The top Democrat on the House Intelligence Committee told University of Pennsylvania students Thursday that President Trump poses a greater threat to the American political system than any foreign adversary.
"The occupant of the Oval Office is not the least bit of a champion for democracy," U.S. Rep. Adam Schiff of California said in a moderated conversation at the Perry World House, a hub for international affairs at Penn. "The threat from Russia to our democracy is now far less than the threat from within. There is nothing Russia can do to us that rivals what we are doing to ourselves right now."
Schiff, the committee's ranking member, spoke for 20 minutes before answering questions from William Burke-White, a Penn Law School professor and expert in international law and foreign policy, and students. Burke-White, who served on the policy planning staff under Secretary of State Hillary Clinton, directs Perry World House.
At Penn, Schiff was met with a friendly crowd that repeatedly applauded his salvos against Trump and defense of liberal democratic norms.
In response to one student's question about Trump and the Justice Department, Schiff said to a standing ovation: "It's not [Trump's] Justice Department. It's the United States of America's Justice Department."
Schiff's talk, titled "Threats to Democracy at Home and Abroad," was rescheduled twice after conflicts with his congressional schedule.
Schiff has become a central figure in the ongoing investigation into the Trump campaign's ties to Russia. The Intelligence Committee, led by Republican Rep. Devin Nunes (Calif.), has spent the last year looking into allegations that Russia interfered with the 2016 presidential election.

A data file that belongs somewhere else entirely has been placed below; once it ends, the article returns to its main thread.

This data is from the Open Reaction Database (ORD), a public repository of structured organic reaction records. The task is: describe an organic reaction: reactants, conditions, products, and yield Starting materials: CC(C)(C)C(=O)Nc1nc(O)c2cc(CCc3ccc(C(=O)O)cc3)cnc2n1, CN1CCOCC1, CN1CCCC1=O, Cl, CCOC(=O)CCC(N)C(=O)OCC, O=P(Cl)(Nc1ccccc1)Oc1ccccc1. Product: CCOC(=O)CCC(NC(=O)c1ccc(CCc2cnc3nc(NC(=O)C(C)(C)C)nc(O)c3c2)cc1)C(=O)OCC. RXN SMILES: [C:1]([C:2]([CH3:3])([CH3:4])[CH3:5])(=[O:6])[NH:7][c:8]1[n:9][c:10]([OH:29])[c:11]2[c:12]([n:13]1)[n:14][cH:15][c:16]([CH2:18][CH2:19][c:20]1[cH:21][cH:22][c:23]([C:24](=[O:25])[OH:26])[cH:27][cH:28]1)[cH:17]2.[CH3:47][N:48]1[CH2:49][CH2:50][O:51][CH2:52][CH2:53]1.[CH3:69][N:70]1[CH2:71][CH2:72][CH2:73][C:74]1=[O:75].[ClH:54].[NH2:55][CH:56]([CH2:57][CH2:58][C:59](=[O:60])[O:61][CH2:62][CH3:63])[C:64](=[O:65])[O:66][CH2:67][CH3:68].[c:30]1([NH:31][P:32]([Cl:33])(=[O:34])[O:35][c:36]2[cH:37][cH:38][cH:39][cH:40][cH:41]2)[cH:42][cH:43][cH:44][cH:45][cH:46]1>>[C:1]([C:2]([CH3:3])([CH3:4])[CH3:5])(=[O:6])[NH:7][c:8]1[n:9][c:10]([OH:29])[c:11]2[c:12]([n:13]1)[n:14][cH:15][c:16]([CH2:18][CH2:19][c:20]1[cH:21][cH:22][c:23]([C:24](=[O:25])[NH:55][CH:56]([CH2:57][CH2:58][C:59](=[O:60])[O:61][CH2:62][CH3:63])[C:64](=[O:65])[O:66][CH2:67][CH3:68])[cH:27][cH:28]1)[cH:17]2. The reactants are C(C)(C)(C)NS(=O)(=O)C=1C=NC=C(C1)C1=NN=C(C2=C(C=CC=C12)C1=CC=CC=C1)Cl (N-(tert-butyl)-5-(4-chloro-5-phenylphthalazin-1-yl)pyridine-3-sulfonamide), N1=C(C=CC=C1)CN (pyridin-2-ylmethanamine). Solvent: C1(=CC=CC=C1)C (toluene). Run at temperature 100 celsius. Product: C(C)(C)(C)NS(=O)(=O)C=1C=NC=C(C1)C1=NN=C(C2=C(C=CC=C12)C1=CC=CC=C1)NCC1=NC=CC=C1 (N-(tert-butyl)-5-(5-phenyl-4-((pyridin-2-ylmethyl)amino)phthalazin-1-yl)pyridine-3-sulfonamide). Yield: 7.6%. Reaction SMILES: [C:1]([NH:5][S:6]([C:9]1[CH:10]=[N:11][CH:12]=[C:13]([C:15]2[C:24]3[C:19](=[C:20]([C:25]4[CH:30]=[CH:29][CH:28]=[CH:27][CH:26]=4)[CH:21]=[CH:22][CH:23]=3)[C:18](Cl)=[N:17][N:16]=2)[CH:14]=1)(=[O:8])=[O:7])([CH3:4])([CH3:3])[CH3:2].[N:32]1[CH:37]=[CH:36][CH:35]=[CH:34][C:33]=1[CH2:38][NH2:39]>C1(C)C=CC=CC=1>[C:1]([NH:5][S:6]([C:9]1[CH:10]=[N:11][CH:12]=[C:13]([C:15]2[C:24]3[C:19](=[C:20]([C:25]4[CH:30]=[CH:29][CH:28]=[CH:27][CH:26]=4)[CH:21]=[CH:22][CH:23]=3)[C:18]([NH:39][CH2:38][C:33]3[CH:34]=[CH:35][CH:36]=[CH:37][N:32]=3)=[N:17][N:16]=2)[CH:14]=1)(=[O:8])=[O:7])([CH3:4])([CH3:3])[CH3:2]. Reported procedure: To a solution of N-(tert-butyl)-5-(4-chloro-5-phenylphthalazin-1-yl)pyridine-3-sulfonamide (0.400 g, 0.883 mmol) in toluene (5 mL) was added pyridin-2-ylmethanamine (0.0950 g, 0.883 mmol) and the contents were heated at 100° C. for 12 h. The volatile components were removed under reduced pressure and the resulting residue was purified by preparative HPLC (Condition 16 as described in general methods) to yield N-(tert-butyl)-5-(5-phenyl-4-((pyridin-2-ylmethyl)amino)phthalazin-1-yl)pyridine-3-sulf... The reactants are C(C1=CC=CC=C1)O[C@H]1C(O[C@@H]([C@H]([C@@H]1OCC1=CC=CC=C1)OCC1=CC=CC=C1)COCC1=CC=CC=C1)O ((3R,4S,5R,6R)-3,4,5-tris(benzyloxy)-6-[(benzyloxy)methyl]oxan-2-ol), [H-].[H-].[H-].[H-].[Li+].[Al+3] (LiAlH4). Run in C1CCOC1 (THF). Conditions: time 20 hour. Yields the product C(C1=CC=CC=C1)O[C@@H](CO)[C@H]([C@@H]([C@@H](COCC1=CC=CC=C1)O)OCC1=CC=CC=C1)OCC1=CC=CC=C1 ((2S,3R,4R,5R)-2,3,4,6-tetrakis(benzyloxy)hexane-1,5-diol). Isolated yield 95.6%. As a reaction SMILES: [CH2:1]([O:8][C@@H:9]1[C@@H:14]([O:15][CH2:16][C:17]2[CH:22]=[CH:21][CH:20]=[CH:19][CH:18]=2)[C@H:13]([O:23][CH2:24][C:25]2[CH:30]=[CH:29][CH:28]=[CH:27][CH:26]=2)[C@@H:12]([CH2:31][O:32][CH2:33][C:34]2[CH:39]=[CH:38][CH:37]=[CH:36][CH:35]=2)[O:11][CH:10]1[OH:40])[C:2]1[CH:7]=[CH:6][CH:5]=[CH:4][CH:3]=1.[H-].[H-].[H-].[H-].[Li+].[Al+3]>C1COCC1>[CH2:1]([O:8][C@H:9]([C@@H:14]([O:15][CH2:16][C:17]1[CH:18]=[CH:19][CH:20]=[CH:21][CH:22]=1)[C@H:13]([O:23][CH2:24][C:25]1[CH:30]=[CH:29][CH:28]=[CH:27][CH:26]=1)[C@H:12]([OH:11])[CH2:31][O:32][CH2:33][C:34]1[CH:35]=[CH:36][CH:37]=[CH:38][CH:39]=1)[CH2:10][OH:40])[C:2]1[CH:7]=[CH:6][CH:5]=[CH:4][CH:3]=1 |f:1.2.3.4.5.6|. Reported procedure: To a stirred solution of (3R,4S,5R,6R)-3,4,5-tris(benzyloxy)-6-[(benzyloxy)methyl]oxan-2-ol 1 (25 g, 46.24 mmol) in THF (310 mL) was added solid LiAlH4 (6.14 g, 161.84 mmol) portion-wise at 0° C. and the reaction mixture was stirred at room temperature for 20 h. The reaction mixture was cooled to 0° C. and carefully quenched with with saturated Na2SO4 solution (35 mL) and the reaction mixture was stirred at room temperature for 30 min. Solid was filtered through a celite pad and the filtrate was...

Hours before the event at Penn, Schiff entered another political slugfest by accusing Nunes of "deliberately misleading" his colleagues by altering the memo they voted to publicly release, pending Trump's approval.
Nunes, who pledged to recuse himself from the Trump-Russia probe in April, has decried the FBI's "spurious" objections to releasing the letter.
"It's clear that top officials used unverified information in a court document to fuel a counter-intelligence investigation during an American political campaign," he said in a statement on his congressional web page.
The memo, which Trump reportedly told a lawmaker Wednesday he "100 percent" plans to release, alleges that FBI agents working for special counsel Robert Mueller's investigation abused the Foreign Intelligence Surveillance Act to trail Carter Page, a foreign policy adviser to the Trump campaign.
In a tweet Wednesday night, Schiff said the memo the White House reviewed was "materially different" from the one committee members voted to make public. A spokesman for the committee's Republican majority told the Washington Post that the alterations included grammatical changes "and two edits requested by the FBI and by the minority themselves."
Burke-White asked Schiff whether he still believes Nunes should step down from leading the committee's Russia investigation. Schiff called on Nunes to step aside in March.